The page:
Politicians whose careers get sidetracked by sex scandals often find their way back to political redemption in part because voters tend to compartmentalize the officeholder’s legislative responsibilities and his personal life. The two aren’t always so separable; Republican former South Carolina governor and now Congressman Mark Sanford’s infidelity was matched by the irresponsibility of his skipping out of the state unannounced to meet his girlfriend.
Voters in New York have yet to decide if they’re ready to let Democratic former congressman and current mayoral candidate Anthony Weiner come in from the cold after his own sex scandal precipitated his resignation from Congress. Voters may be considering whether the scandal is relevant to Weiner’s political qualifications. It is. And for a more fundamental issue than Weiner’s penchant for dishonesty and blaming others. The New York Times, in a devastating analysis today, explains why:
When President Obama needed every Democrat in Congress to back his health care plan in 2009, Representative Anthony D. Weiner threatened behind the scenes to torpedo the package in favor of a more sweeping measure. He backed off after he was promised a bigger share of the spotlight during the highly watched debate.
The previous year, when advocates of immigration reform invited Mr. Weiner to a round-table discussion with business leaders and more senior New York City members of Congress, he demanded to turn it into a hearing, featuring himself in a gavel-wielding role. Rebuffed, he failed to show up.
In 12 ½ years in Congress, he sponsored and wrote only one bill that he steered to enactment: a measure pushed by a family friend who gave his campaigns tens of thousands of dollars in donations.
And those are just the first three paragraphs. Anthony Weiner’s boundless self-regard and complete lack of self-control combine to make him a volatile, nasty, and particularly ineffective legislator. He had become in some quarters a liberal hero for his grandstanding and his yelling on the House floor. And he may have meant it. But he was not there as a representative of the people or their interests; he was there because that’s where the cameras could catch his one-man reality show.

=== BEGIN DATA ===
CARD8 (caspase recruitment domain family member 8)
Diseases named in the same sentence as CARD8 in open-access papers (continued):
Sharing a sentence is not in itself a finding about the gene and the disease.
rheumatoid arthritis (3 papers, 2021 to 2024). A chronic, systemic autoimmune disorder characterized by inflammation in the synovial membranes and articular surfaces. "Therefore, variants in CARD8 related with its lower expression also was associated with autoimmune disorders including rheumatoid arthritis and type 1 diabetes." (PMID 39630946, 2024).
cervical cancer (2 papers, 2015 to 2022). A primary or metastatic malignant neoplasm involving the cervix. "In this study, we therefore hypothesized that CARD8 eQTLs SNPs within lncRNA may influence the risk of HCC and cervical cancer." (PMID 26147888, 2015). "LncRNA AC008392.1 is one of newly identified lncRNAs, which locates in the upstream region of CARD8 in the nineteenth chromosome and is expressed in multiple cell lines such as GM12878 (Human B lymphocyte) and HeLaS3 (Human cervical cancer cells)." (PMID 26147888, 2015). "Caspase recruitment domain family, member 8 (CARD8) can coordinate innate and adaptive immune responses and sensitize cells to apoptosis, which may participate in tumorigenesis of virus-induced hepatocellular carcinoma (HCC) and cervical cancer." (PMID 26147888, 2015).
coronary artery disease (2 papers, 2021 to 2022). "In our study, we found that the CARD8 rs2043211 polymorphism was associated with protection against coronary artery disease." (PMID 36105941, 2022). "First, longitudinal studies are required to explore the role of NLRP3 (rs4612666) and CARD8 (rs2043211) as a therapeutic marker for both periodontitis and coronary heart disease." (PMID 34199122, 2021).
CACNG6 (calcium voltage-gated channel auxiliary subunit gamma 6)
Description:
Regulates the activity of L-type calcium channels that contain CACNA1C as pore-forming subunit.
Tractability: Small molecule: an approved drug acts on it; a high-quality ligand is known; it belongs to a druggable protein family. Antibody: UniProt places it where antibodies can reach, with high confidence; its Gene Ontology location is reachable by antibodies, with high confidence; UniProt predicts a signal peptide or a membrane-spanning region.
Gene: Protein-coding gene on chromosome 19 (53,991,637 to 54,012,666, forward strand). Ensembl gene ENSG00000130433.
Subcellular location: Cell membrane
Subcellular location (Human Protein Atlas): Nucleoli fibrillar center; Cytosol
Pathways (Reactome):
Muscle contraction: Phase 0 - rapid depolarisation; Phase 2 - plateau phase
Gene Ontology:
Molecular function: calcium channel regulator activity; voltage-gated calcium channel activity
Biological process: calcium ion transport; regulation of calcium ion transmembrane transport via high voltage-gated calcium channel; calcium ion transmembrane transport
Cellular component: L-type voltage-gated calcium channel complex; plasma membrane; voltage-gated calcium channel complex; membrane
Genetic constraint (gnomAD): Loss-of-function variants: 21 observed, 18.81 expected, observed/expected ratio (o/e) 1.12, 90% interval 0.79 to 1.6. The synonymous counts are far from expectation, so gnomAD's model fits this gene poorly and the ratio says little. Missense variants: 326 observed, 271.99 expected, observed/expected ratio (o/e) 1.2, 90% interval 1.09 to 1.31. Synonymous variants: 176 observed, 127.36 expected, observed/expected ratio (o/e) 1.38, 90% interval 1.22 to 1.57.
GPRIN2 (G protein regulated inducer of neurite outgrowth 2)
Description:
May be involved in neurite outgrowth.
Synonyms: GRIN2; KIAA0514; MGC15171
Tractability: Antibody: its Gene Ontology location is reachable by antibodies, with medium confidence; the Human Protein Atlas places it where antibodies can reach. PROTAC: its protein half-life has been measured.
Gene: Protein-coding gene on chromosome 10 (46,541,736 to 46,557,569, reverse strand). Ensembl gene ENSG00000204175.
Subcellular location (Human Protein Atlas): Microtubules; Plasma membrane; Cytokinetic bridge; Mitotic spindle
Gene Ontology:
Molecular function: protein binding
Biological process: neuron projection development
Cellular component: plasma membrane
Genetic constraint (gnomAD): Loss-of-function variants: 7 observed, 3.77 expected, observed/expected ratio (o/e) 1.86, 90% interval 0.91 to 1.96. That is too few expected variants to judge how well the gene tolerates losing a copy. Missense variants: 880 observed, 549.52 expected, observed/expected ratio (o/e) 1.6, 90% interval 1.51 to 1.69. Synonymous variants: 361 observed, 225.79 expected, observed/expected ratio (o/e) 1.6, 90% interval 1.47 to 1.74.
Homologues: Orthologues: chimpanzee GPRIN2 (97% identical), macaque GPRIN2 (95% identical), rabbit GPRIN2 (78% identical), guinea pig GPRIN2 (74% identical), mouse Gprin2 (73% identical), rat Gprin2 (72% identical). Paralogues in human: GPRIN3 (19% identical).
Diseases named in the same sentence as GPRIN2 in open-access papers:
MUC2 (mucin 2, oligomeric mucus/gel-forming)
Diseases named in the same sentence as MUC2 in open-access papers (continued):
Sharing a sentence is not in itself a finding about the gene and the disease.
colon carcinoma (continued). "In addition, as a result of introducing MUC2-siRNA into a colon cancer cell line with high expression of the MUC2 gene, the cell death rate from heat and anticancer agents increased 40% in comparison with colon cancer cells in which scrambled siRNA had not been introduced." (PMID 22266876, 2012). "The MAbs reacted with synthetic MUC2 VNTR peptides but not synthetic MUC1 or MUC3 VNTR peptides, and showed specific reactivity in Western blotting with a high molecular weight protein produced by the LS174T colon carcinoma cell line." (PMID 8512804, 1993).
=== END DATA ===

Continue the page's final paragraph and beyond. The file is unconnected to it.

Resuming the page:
The Times article includes speculation from those who worked with Weiner that all this attention-getting was about raising his profile to eventually run for mayor of New York City. That is unproven, but certainly believable. Had he stayed in Congress scandal-free, he would have been the favorite in this year’s election. He is, in New York political parlance, “from the boroughs”–a reference to his ethnic outer-borough roots and a major advantage in the world of New York City identity politics over the current frontrunner, Christine Quinn of Manhattan. It was generally assumed that he wanted to be mayor more than he wanted to be a congressman.
And that might explain, though not excuse, his disinterest in his congressional day job. He was biding his time. But the more likely explanation is that Weiner must feed his ego. As one former colleague, Ohio Democrat Zachary T. Space, told the Times: “It was like he had a megaphone surgically attached to his mouth.” Aides complained about his temper and colleagues about his disloyalty. He drove people crazy and he drove them away.
Put simply, it’s a temperament issue. The sex scandal was the seemingly inevitable product of the same temperament that made him a poor representative of the people of New York the last time they elected him. Recasting himself as a family man won’t change that.